It is divided into five main sections:

  • Pages Crawl Depth: Your site’s crawl depth can be found here (Note: your site’s most important pages should be reachable within three clicks from the home page).
  • Internal Links: Here you can see how many internal links there are, as well as how many internal links there are to other pages. Orphan pages can also be spotted.
  • Internal Link Distribution: The pages that have a low Internal LinkRank (ILR) can be identified here so you can investigate why.
  • Internal Link Issues: On this page, you can see any issues relating to internal links (divided into errors, warnings, and notices).
  • Pages passing most Internal LinkRank: You can quickly see a list of pages that are most influential (ILR). Knowing which pages are most authoritative can help you improve your site.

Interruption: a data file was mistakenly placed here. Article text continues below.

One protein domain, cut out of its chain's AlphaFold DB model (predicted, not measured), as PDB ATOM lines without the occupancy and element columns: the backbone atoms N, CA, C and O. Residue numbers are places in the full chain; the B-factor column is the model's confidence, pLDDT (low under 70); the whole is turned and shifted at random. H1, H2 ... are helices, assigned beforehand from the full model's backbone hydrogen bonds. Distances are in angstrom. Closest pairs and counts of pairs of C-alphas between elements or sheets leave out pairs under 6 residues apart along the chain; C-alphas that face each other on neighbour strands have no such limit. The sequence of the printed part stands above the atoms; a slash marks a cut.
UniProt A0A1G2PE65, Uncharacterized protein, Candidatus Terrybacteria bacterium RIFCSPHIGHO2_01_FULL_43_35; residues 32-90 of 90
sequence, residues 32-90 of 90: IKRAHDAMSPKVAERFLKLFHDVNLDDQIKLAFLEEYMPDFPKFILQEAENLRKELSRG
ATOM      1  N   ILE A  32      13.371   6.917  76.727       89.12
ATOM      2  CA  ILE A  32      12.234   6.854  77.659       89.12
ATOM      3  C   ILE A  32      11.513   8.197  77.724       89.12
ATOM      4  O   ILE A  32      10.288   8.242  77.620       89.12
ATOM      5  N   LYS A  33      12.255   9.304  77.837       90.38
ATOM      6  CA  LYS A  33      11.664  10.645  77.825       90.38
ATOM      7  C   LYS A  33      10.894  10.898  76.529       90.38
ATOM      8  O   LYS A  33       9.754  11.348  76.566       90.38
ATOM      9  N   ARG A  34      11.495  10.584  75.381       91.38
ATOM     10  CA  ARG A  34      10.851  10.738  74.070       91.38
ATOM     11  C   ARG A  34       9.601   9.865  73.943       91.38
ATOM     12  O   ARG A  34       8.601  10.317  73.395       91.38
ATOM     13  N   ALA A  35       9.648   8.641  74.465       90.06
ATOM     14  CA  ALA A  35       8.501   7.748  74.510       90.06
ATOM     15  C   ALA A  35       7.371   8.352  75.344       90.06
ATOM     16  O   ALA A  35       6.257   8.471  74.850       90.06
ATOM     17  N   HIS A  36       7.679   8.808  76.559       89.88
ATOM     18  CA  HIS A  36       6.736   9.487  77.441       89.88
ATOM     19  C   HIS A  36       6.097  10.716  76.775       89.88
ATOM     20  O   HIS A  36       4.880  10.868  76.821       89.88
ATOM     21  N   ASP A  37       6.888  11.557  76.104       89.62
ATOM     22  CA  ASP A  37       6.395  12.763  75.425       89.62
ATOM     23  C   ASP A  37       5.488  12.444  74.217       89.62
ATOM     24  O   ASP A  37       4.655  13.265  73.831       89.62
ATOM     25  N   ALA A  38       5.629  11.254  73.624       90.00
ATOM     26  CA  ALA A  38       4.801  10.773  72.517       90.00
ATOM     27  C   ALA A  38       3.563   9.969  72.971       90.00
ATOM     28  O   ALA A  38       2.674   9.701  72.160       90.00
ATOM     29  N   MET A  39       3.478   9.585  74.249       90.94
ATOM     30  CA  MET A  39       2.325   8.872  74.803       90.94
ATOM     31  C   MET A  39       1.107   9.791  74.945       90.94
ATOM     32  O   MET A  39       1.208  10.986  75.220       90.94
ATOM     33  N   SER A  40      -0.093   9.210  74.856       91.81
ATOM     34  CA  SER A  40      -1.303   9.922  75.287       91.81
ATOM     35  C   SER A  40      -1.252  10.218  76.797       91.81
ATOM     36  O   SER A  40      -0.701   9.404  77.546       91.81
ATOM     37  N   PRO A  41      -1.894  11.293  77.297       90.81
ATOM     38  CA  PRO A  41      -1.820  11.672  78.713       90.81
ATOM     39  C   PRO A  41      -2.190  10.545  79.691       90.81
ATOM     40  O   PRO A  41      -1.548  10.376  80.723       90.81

This report will give you insight into your current internal linking structure so that you can plan a robust strategy.

Setting up an internal linking strategy

For your site’s SEO, it’s important to evaluate and improve its internal linking strategy periodically. A good internal linking strategy will make your site fitter. If you include the right internal links, Google will be able to:

  • Relevance of pages;
  • Page-to-page relationships;
  • The value of pages.

You need to take several things into consideration when setting up your internal linking strategy. The exact steps you take will depend on your site and your goals, but the following steps are a good starting point.

1. Develop a site structure that will work for you

It is always a good idea to think of your website as a pyramid. It consists of a homepage, some sections or categories, and below that, individual posts and pages (possibly separated by subcategories).

2. Determine what your most important content is